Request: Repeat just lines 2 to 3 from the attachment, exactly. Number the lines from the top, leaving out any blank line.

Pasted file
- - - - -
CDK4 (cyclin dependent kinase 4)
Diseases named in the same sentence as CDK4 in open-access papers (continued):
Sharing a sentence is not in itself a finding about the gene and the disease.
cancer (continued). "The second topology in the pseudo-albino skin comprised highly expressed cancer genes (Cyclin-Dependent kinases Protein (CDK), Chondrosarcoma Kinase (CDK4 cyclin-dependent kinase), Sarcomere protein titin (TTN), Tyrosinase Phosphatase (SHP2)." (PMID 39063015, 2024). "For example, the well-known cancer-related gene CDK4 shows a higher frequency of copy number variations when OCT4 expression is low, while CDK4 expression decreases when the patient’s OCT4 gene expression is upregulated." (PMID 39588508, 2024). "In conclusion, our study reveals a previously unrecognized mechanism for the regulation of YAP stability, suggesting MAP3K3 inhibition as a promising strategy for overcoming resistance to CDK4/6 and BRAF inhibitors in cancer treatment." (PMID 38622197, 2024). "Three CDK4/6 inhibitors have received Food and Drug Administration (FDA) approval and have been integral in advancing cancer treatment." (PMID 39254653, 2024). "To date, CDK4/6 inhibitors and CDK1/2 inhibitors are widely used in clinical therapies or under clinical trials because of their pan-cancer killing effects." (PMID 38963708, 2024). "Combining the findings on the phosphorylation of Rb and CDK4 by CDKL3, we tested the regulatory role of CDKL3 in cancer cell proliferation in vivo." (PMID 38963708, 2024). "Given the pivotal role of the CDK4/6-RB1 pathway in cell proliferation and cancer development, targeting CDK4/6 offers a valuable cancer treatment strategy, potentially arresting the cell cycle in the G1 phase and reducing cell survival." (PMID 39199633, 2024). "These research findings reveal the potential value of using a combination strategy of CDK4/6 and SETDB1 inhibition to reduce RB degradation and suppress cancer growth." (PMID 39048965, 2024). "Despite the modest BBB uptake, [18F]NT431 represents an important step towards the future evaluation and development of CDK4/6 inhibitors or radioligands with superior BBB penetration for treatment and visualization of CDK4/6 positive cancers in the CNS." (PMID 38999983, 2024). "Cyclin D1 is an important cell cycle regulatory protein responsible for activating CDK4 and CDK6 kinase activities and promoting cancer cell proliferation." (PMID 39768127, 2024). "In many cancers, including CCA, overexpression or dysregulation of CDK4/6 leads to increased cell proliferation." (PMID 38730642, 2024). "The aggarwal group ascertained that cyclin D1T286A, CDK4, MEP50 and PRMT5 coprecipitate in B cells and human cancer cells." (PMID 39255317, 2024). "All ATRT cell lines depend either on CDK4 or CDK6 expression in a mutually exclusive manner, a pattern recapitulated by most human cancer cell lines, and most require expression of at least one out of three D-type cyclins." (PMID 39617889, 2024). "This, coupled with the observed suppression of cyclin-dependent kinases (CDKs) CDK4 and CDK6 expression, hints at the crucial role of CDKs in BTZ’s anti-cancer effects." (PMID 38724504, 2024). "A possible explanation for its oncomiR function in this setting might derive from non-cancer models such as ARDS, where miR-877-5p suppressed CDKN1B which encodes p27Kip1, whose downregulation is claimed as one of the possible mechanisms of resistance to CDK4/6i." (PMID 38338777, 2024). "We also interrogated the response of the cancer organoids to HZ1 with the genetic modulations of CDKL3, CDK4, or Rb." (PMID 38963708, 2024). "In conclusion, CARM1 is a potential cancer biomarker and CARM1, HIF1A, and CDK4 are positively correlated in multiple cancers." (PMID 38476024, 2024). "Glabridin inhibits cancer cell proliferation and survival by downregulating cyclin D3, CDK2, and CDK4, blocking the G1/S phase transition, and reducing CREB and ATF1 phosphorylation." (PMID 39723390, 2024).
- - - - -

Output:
Diseases named in the same sentence as CDK4 in open-access papers (continued):
Sharing a sentence is not in itself a finding about the gene and the disease.